“Right now, I am quite interested in coaching. I am also entertaining the idea of creating ‘printables’, which are digital versions of interactive content. This could be in the form of budget templates, for example,” says Suraya.

Advice for Malaysians

During tough times, some people may want to have side hustles that can bring in short-term income. But this may be difficult if your proposed side hustle takes a long time to build such as a blog or a YouTube channel, observes Tang.

He advises those looking for short-term income to play to their strengths and if they already have a unique skill, to try marketing that online. For example, nearly all companies are into webinars now. So, if you have good video editing skills, this is a good time to get some freelance jobs helping companies edit videos.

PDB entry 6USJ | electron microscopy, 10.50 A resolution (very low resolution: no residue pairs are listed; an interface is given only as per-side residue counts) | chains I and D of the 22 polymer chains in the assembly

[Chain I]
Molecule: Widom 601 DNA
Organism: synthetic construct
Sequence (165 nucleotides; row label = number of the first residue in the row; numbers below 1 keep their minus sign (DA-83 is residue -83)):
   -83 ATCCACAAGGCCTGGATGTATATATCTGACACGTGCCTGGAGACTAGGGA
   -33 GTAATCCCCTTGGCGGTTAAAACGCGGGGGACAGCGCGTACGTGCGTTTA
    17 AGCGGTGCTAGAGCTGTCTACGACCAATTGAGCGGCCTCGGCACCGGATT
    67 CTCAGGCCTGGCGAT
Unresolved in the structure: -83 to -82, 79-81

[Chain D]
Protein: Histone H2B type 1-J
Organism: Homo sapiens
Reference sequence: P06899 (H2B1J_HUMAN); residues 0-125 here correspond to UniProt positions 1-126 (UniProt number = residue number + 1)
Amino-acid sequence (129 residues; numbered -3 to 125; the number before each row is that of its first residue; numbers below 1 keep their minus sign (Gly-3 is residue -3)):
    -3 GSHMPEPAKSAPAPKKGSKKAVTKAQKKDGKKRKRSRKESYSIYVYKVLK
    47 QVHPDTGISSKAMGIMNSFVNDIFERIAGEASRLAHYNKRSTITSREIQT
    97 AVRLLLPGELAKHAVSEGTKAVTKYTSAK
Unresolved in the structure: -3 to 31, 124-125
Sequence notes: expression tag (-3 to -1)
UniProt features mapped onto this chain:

Tang suggests that in the long run, people can focus on areas they are passionate about. “That is because when it is something you are interested in, you will be motivated to work harder and longer. You will have a competitive edge there,” he says.

Tang also encourages people to pick up digital marketing skills. “Everyone uses social media and the internet, so they think they are already good at it. That is not true. There is an art and a science to marketing things online,” he says.

So, should people quit their day jobs to focus on these side hustles? Suraya advises Malaysians to always have enough savings before they consider doing that. “Being stressed about money will make it more likely for you to accept lower-paying jobs because you are desperate. And this will make it difficult for you to produce your best work.”